My curiosity about all things Louisa May Alcott is piqued.  I’d like to delve further into her life and her work.  I’m very familiar with Little Women, having read and re-read it as a child and teenager.  However, that is the extent of my reading of her or about her.  I think I need to remedy that!  I have the little juvenile novel Fruitlands by Gloria Whelan, which is about a pivotal time in the Alcott family’s life, at the ready, but I’ve also been thinking about hosting a little challenge for Louisa’s birth month, November.  Would anybody be up for that?  :-)

At any rate, I most definitely give Invincible Louisa a Highly Recommended and am happy to add it to my list of books read for the Newbery Through the Decades Challenge and to mark it off my Classics Club list!

newbery through the decades

Read Aloud Thursday–February 2015

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Welcome to the February edition of Read Aloud Thursday!  We’ve had a couple of weeks of unpredictable winter weather, which one would think would lend itself to lots of reading aloud.  However, along with the unpredictability of the weather has come the unpredictability of the schedule, so some days are better than others for reading aloud.  Still, we press on, and we’ve enjoyed quite a few good books this month.  I’ve already reviewed both of our read-aloud chapter books of month:


Both of these were winners and were enjoyed by both girls and their mama, and the DLM was also mostly happily along for the ride.  (I may or may not gush about Amos Fortune in my review.  ;-) I loved this one in particular.)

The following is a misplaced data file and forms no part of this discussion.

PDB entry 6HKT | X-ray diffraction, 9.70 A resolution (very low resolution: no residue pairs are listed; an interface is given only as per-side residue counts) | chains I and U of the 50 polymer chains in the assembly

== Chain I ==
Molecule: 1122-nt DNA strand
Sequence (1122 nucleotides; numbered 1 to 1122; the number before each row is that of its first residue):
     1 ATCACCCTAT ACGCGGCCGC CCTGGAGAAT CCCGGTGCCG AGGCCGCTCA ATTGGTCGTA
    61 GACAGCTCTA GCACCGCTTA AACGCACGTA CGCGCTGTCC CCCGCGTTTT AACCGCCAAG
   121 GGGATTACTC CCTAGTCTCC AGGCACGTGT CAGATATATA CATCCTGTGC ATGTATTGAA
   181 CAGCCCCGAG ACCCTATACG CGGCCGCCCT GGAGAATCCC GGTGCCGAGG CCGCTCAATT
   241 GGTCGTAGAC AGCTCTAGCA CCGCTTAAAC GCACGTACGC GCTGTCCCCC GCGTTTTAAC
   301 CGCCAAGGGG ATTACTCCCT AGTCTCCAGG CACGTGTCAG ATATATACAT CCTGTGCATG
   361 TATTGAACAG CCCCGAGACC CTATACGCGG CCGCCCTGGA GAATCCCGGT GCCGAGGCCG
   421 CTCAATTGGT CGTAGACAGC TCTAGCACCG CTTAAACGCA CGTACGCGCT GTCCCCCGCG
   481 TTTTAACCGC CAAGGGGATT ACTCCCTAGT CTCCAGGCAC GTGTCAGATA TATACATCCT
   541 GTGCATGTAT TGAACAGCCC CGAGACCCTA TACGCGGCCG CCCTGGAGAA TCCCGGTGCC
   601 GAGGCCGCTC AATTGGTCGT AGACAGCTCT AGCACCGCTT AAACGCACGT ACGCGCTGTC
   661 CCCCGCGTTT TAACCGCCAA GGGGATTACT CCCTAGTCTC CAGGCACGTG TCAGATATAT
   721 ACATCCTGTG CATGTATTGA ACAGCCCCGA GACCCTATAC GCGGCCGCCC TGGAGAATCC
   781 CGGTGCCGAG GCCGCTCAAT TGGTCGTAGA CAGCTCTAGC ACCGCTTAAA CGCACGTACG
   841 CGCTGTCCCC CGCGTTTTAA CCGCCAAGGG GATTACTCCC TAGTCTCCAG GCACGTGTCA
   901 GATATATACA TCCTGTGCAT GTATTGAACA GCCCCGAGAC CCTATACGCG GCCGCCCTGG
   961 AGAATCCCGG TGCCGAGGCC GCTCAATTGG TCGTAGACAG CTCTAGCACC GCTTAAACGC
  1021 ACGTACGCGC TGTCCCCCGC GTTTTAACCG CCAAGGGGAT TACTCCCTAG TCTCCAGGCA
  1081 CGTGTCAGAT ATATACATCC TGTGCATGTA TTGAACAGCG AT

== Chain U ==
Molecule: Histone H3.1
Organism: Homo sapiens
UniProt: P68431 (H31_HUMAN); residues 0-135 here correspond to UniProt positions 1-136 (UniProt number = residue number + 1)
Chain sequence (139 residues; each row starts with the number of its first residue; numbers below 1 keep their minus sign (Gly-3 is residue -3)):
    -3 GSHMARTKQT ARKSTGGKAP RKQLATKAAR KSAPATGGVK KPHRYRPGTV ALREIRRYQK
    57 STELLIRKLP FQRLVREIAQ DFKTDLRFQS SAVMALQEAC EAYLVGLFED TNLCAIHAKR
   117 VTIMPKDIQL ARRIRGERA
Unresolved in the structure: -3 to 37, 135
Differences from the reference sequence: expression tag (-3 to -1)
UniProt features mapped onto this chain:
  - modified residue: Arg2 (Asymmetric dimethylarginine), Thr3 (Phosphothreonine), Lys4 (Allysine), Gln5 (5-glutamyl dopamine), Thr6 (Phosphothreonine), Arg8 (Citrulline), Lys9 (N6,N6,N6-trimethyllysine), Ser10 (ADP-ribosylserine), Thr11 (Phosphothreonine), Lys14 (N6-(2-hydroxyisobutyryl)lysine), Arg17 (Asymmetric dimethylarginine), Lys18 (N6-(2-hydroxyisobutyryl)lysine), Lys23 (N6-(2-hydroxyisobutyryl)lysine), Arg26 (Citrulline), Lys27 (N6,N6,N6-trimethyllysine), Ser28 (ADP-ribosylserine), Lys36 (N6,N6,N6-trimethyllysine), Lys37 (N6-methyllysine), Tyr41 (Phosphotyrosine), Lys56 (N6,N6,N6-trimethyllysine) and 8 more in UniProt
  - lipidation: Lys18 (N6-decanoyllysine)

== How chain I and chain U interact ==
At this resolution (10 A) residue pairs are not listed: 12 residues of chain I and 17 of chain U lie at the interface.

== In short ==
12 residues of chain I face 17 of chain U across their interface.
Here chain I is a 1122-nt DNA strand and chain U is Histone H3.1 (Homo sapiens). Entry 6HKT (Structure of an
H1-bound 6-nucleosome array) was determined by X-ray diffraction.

Our current read-aloud is Ben and Me by Robert Lawson.  This quick read (which Louise has already read independently) is a lot of fun!  We’ll also be adding Johnny Tremain by Esther Forbes to the read-aloud stack in the next day or two.  (The clincher for me in reading this one now is the fact that it’s a selection for March’s Newbery Through the Decades Challenge, so it’s a two-fer. :-) )  I’m not sure what we’ll tackle when we finish Ben and Me.  I’m feeling the urge to read something a little more challenging.  I’m just not sure what.  I know I don’t want another piece of historical fiction, at least not one set during the time of the American Revolution.  I’ve considered tackling The Hobbit as our bedtime read, but I’m a little bit intimidated by reading it aloud.  I read it for the first time myself a few years ago and loved it,  but somehow I almost don’t feel up to the task of reading it aloud.  (Now that I’ve gone back and re-read my own review, though, I think it might be just the thing.)